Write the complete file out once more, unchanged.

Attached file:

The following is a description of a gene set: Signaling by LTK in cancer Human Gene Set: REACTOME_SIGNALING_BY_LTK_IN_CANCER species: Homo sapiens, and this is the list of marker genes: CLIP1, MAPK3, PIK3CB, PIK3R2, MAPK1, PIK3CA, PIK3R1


The following is a description of a gene set: Signaling by LTK in cancer Human Gene Set: REACTOME_SIGNALING_BY_LTK_IN_CANCER species: Homo sapiens, and this is the list of marker genes: CLIP1, MAPK3, PIK3CB, PIK3R2, MAPK1, PIK3CA, PIK3R1